In 1999, when Google had its first press conference — to announce its $25 VC financing and generally introduce itself to the world as a company – Larry and Sergey prepared some slides. One slide focused on the Google team. But it did not provide the full names of Google’s early brainiacs. They were identified by first name only.
One might assume that in 2011, now that Google is a big public corporation, that there would be more transparency. But last week — or sometime in the recent past — Google had one of the biggest management shifts in its history and the news came via a leak to the Los Angeles Times. That was Thursday, and while Google officially confirmed that something like that shift took place, we have yet to get a statement or a blog item that actually explains what happened, why, and what it may mean.
The re-org does confirm what we already know about Larry. He’s already making big changes in his super-energized stint as CEO, and he doesn’t care much about keeping the press (and by extension, Google’s shareholders) informed about what he’s up to.
Now for the shift. Basically, Larry has organized Google by product category, with a senior vice president in charge of each group The actual personnel aren’t surprising — if you read IN THE PLEX you would know that Susan Wojcicki, Salar Kamanager, Alan Eustace, Jeff Huber and Sundar Pichai are powerful and dynamic heads of their divisions. You’d also know that Vic Gundotra has risen to a strong position within the company and has been heading Google’s crucial efforts in the social space. (With Bradley Horowitz as a strong partner in those efforts.)
But there are a couple of surprises. Eustace (who was already a Senior VP) has moved from head of engineering to search, and I’m not sure whether this means anything to Udi Manber, who formerly held the role of search czar, but is not a senior VP. And Huber’s domain now apparently extends to the local-geo area. When Marissa Mayer moved out of her search products world and into geo, Google made a big deal of that. It would be nice to see this clarified.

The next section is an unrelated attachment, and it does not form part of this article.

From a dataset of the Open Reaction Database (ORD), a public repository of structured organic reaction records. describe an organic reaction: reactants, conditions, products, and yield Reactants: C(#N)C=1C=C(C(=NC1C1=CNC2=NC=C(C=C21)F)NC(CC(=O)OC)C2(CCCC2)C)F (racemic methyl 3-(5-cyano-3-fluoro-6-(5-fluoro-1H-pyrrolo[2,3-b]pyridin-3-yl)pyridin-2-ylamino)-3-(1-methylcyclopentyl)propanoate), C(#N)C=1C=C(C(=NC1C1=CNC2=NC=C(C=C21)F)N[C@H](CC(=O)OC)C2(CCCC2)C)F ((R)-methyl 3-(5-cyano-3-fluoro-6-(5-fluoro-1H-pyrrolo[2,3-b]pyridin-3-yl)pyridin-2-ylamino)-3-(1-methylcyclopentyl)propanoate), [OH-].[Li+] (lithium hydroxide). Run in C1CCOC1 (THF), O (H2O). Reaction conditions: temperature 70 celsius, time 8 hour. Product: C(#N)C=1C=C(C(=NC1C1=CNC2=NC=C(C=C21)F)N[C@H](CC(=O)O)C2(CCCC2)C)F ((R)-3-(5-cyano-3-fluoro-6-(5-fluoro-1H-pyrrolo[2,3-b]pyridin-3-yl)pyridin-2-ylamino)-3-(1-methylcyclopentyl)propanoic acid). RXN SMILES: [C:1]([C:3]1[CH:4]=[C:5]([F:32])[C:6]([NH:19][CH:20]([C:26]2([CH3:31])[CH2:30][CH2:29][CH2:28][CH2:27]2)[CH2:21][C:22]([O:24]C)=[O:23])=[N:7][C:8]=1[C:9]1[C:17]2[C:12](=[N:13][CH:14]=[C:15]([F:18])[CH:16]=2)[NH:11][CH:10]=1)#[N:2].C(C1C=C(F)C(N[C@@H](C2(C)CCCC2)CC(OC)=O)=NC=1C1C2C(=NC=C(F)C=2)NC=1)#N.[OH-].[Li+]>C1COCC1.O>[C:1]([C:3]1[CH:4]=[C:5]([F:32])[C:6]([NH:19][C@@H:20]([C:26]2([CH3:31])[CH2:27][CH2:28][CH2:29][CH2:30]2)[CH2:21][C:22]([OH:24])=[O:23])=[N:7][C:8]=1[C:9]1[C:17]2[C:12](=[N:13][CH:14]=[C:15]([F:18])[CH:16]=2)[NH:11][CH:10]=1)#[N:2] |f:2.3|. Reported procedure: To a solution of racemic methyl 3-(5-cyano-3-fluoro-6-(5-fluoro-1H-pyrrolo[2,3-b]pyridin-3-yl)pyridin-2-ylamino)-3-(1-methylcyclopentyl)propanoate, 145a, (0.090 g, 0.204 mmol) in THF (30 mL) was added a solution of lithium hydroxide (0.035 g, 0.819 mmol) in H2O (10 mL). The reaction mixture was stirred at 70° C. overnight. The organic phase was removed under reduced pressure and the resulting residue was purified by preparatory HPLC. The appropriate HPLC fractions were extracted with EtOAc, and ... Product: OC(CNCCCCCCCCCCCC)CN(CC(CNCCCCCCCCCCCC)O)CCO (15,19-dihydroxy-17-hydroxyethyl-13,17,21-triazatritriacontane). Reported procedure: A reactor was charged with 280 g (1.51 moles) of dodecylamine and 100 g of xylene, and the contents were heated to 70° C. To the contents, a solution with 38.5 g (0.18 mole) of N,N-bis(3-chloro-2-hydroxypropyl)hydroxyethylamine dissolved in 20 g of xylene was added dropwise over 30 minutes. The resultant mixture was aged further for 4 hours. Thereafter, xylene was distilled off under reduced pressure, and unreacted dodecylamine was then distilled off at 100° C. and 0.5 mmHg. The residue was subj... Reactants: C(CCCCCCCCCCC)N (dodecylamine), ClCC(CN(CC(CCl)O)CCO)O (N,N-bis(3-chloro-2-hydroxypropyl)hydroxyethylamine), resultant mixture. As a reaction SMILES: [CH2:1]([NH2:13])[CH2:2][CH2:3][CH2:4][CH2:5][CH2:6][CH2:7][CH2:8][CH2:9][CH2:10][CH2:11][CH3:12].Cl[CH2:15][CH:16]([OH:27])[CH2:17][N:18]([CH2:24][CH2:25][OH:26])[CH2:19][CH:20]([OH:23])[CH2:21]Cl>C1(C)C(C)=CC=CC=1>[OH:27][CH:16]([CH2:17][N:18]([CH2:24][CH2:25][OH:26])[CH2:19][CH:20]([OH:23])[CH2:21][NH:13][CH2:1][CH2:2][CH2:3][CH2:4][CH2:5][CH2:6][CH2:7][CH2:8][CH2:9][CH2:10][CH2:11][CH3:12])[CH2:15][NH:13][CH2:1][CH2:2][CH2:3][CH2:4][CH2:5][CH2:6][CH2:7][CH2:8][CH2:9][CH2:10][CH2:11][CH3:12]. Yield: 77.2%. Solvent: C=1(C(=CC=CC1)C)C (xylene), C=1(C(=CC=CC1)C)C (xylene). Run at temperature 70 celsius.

For those who need more evidence that pursuing a social strategy is high on the stack, here it is — recognition of social products as a full division, even though it’s a work in progress. Furthering this is another alleged innovation by Larry, of tying a quarter of next years bonus for every Google employee to its success in social. (I say alleged because, once again, this news was leaked out to the press, and on this one Google wouldn’t confirm or deny. But the non-denial seems to be a stealth confirmation.)
Surely, there’s a lot that begs explaining in this, and I really hope that someone — ideally, Larry Page — explains the philosophy behind the shuffling and where the non-product areas fit into the organization. How about a blog item from the CEO? It’s to everyone’s benefit to know where people stand at Google. The Kremlinology of determining the company’s priorities and structures from leaked press items is a destructive process.
Another point. There’s been a lot written about Google’s brain drain, and employee retention is indeed a big issue. But the composition of this list says a lot about Google’s stability. Of the six executives involved in this product cabal, two of them were among Google’s first tiny group of employees (Wojcicki, Kamanger), and almost all the others arrived pre-IPO. (That was in 2004.) The most recent arrival is Gundotra, the rare Google executive who thrived after leaving a high position at Microsoft. And he’s been at Google for five years. Another executive who was around early enough to be identified only by first name in that 1999 slide is, Urs Höltzle, whose memo a year ago urging a focus on social was the spur of its current push (It was dubbed the Urs-quake.) He’s still the top guy in infrastructure.
Larry has made all his key executives commit to several years of intense work, so presumably all of the people in the announcement. You have to figure that his earliest employees are now so fantastically wealthy that if they didn’t believe in what he was doing they would not reenlist: they’d go off to start other companies, devote themselves to philanthropy, or just veg out in luxury. Instead, they’re re-energized members of Team Larry.
Photo: Google HQ in Mountain View, CA. Credit: Håkan Dahlström